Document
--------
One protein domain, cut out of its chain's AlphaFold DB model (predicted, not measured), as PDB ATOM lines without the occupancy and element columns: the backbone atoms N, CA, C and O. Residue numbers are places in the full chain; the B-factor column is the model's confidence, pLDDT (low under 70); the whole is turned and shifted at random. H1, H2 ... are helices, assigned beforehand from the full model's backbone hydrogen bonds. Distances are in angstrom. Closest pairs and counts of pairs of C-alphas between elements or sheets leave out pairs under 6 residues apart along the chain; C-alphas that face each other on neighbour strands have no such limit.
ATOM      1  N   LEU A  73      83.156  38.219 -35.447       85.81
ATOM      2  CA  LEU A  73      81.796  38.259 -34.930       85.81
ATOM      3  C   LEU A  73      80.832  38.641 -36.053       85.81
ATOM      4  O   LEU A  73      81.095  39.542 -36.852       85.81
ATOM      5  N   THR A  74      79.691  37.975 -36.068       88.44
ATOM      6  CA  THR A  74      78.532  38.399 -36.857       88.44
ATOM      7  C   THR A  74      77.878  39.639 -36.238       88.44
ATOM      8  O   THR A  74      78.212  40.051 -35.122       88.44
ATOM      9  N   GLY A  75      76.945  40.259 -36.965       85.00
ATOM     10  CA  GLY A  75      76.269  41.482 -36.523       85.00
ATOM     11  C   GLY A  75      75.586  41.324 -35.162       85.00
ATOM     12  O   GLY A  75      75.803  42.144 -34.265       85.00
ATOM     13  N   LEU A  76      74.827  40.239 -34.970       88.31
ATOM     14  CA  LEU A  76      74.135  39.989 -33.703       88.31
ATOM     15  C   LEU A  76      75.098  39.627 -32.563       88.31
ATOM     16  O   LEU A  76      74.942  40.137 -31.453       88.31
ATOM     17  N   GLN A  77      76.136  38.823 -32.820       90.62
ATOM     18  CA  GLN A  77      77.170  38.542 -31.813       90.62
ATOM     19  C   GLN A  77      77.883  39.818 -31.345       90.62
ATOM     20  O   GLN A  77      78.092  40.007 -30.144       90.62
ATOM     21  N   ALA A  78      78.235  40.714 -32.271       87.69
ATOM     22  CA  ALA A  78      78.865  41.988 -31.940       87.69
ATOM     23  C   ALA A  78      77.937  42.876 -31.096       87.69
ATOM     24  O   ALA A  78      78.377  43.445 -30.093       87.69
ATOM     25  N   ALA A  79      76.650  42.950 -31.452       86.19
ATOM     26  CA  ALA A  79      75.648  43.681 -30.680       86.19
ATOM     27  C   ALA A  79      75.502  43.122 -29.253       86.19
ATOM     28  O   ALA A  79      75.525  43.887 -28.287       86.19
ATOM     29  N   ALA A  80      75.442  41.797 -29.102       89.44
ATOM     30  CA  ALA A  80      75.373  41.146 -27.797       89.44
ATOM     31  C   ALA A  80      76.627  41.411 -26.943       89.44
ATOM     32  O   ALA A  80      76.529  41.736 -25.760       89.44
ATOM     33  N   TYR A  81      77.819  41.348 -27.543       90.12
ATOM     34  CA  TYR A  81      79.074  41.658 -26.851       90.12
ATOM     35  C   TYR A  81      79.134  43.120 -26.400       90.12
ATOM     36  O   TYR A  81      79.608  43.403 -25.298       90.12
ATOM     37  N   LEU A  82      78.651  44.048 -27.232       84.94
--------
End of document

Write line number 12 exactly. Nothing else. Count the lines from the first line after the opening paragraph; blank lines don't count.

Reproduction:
ATOM     12  O   GLY A  75      75.803  42.144 -34.265       85.00